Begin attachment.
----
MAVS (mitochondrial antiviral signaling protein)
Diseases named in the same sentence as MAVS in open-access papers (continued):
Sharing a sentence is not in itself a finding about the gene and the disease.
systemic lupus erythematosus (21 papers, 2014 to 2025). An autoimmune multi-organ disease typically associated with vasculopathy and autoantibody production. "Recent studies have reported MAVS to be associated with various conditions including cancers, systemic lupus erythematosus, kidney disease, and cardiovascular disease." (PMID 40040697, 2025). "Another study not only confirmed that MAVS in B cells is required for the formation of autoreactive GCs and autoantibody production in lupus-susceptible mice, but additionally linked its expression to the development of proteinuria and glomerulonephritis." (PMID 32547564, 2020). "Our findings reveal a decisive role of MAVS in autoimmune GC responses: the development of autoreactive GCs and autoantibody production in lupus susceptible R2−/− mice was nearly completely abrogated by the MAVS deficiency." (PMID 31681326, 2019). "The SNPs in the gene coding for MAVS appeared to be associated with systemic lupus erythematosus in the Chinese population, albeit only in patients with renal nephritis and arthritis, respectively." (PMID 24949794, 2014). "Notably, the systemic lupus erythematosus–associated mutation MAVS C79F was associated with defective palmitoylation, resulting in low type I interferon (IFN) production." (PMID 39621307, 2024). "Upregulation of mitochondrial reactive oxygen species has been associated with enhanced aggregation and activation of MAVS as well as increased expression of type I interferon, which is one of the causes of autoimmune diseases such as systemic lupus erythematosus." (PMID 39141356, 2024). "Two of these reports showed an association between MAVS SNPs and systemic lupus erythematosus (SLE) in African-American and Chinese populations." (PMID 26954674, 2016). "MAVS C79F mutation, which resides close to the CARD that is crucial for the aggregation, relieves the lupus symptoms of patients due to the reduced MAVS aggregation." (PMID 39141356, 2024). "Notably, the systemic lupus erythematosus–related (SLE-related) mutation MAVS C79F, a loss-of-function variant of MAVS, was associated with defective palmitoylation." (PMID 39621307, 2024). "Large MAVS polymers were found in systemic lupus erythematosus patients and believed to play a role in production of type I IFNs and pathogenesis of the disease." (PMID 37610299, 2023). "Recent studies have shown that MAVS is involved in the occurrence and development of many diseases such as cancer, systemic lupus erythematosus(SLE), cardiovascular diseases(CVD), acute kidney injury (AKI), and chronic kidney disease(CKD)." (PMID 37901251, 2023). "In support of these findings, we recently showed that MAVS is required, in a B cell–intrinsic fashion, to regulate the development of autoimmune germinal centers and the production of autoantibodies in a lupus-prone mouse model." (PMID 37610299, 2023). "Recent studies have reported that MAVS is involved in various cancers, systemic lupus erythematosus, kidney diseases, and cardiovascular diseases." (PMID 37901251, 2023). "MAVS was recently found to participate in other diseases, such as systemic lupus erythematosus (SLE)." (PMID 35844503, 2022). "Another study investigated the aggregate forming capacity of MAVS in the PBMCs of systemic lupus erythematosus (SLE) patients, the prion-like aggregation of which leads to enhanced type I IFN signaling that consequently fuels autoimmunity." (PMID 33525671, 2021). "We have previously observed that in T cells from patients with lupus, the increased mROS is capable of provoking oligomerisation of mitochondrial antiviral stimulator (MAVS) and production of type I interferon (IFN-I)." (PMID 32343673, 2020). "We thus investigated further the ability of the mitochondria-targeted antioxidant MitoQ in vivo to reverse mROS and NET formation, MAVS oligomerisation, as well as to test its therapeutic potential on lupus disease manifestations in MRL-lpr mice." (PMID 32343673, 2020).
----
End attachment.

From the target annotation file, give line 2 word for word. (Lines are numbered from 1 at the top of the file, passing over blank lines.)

Diseases named in the same sentence as MAVS in open-access papers (continued):